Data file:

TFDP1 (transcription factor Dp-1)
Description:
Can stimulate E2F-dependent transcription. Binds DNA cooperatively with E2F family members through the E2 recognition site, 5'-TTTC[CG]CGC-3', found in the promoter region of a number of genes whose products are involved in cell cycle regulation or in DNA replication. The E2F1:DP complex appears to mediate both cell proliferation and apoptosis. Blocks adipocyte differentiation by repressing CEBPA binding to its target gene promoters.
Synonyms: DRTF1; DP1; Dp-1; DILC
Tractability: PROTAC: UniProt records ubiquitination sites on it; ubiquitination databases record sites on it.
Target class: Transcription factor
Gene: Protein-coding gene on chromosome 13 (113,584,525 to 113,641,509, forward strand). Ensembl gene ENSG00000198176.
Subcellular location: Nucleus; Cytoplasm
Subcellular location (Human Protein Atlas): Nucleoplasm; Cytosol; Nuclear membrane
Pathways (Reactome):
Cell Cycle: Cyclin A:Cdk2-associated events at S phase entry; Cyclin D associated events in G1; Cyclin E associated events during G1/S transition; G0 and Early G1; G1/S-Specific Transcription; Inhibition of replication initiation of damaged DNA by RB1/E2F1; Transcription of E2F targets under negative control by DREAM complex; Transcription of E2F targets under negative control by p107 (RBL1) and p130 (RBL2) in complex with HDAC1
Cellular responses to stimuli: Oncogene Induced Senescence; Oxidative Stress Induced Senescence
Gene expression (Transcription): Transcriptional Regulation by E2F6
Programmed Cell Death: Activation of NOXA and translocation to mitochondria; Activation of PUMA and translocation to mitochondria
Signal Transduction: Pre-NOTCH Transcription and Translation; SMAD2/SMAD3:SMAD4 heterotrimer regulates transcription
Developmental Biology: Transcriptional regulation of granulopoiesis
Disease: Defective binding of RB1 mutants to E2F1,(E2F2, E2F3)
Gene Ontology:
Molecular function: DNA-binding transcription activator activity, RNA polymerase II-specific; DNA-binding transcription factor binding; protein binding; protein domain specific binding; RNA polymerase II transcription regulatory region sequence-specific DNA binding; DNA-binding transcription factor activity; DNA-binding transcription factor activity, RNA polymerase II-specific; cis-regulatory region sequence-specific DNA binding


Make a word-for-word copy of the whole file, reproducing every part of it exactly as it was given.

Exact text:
TFDP1 (transcription factor Dp-1)
Description:
Can stimulate E2F-dependent transcription. Binds DNA cooperatively with E2F family members through the E2 recognition site, 5'-TTTC[CG]CGC-3', found in the promoter region of a number of genes whose products are involved in cell cycle regulation or in DNA replication. The E2F1:DP complex appears to mediate both cell proliferation and apoptosis. Blocks adipocyte differentiation by repressing CEBPA binding to its target gene promoters.
Synonyms: DRTF1; DP1; Dp-1; DILC
Tractability: PROTAC: UniProt records ubiquitination sites on it; ubiquitination databases record sites on it.
Target class: Transcription factor
Gene: Protein-coding gene on chromosome 13 (113,584,525 to 113,641,509, forward strand). Ensembl gene ENSG00000198176.
Subcellular location: Nucleus; Cytoplasm
Subcellular location (Human Protein Atlas): Nucleoplasm; Cytosol; Nuclear membrane
Pathways (Reactome):
Cell Cycle: Cyclin A:Cdk2-associated events at S phase entry; Cyclin D associated events in G1; Cyclin E associated events during G1/S transition; G0 and Early G1; G1/S-Specific Transcription; Inhibition of replication initiation of damaged DNA by RB1/E2F1; Transcription of E2F targets under negative control by DREAM complex; Transcription of E2F targets under negative control by p107 (RBL1) and p130 (RBL2) in complex with HDAC1
Cellular responses to stimuli: Oncogene Induced Senescence; Oxidative Stress Induced Senescence
Gene expression (Transcription): Transcriptional Regulation by E2F6
Programmed Cell Death: Activation of NOXA and translocation to mitochondria; Activation of PUMA and translocation to mitochondria
Signal Transduction: Pre-NOTCH Transcription and Translation; SMAD2/SMAD3:SMAD4 heterotrimer regulates transcription
Developmental Biology: Transcriptional regulation of granulopoiesis
Disease: Defective binding of RB1 mutants to E2F1,(E2F2, E2F3)
Gene Ontology:
Molecular function: DNA-binding transcription activator activity, RNA polymerase II-specific; DNA-binding transcription factor binding; protein binding; protein domain specific binding; RNA polymerase II transcription regulatory region sequence-specific DNA binding; DNA-binding transcription factor activity; DNA-binding transcription factor activity, RNA polymerase II-specific; cis-regulatory region sequence-specific DNA binding